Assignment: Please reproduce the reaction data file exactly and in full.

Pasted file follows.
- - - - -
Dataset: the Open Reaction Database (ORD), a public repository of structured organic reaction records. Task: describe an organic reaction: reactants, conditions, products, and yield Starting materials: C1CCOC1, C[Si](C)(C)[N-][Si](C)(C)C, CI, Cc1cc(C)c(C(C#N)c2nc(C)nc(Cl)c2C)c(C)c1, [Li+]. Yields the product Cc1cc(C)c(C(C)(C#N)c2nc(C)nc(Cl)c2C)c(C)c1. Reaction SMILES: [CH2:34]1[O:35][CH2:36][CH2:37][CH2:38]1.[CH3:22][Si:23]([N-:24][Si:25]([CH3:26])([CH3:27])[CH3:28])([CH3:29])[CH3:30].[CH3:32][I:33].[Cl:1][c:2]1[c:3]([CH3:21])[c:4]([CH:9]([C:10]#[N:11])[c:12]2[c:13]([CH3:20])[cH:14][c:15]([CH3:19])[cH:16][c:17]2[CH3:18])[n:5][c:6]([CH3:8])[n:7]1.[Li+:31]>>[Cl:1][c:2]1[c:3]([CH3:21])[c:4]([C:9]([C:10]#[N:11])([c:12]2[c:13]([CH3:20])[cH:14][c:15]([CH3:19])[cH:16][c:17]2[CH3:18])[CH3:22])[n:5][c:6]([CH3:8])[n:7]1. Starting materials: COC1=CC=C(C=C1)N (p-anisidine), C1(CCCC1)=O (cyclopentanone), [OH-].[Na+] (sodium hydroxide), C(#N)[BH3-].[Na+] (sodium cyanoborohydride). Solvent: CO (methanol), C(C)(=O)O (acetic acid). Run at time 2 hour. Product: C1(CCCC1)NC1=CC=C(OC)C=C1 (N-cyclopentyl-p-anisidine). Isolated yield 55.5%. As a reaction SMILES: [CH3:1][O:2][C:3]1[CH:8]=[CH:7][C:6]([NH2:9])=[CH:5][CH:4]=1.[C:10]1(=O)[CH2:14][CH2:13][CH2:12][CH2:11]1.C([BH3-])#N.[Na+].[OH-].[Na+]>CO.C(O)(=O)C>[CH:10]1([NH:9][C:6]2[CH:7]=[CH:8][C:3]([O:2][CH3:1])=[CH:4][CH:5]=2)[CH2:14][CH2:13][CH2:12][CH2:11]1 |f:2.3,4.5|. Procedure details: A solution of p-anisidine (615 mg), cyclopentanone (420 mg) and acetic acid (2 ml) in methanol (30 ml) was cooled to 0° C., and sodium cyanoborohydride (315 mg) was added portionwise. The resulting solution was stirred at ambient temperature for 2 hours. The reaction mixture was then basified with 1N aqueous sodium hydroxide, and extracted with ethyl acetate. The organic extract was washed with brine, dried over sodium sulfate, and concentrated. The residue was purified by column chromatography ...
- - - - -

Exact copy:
Dataset: the Open Reaction Database (ORD), a public repository of structured organic reaction records. Task: describe an organic reaction: reactants, conditions, products, and yield Starting materials: C1CCOC1, C[Si](C)(C)[N-][Si](C)(C)C, CI, Cc1cc(C)c(C(C#N)c2nc(C)nc(Cl)c2C)c(C)c1, [Li+]. Yields the product Cc1cc(C)c(C(C)(C#N)c2nc(C)nc(Cl)c2C)c(C)c1. Reaction SMILES: [CH2:34]1[O:35][CH2:36][CH2:37][CH2:38]1.[CH3:22][Si:23]([N-:24][Si:25]([CH3:26])([CH3:27])[CH3:28])([CH3:29])[CH3:30].[CH3:32][I:33].[Cl:1][c:2]1[c:3]([CH3:21])[c:4]([CH:9]([C:10]#[N:11])[c:12]2[c:13]([CH3:20])[cH:14][c:15]([CH3:19])[cH:16][c:17]2[CH3:18])[n:5][c:6]([CH3:8])[n:7]1.[Li+:31]>>[Cl:1][c:2]1[c:3]([CH3:21])[c:4]([C:9]([C:10]#[N:11])([c:12]2[c:13]([CH3:20])[cH:14][c:15]([CH3:19])[cH:16][c:17]2[CH3:18])[CH3:22])[n:5][c:6]([CH3:8])[n:7]1. Starting materials: COC1=CC=C(C=C1)N (p-anisidine), C1(CCCC1)=O (cyclopentanone), [OH-].[Na+] (sodium hydroxide), C(#N)[BH3-].[Na+] (sodium cyanoborohydride). Solvent: CO (methanol), C(C)(=O)O (acetic acid). Run at time 2 hour. Product: C1(CCCC1)NC1=CC=C(OC)C=C1 (N-cyclopentyl-p-anisidine). Isolated yield 55.5%. As a reaction SMILES: [CH3:1][O:2][C:3]1[CH:8]=[CH:7][C:6]([NH2:9])=[CH:5][CH:4]=1.[C:10]1(=O)[CH2:14][CH2:13][CH2:12][CH2:11]1.C([BH3-])#N.[Na+].[OH-].[Na+]>CO.C(O)(=O)C>[CH:10]1([NH:9][C:6]2[CH:7]=[CH:8][C:3]([O:2][CH3:1])=[CH:4][CH:5]=2)[CH2:14][CH2:13][CH2:12][CH2:11]1 |f:2.3,4.5|. Procedure details: A solution of p-anisidine (615 mg), cyclopentanone (420 mg) and acetic acid (2 ml) in methanol (30 ml) was cooled to 0° C., and sodium cyanoborohydride (315 mg) was added portionwise. The resulting solution was stirred at ambient temperature for 2 hours. The reaction mixture was then basified with 1N aqueous sodium hydroxide, and extracted with ethyl acetate. The organic extract was washed with brine, dried over sodium sulfate, and concentrated. The residue was purified by column chromatography ...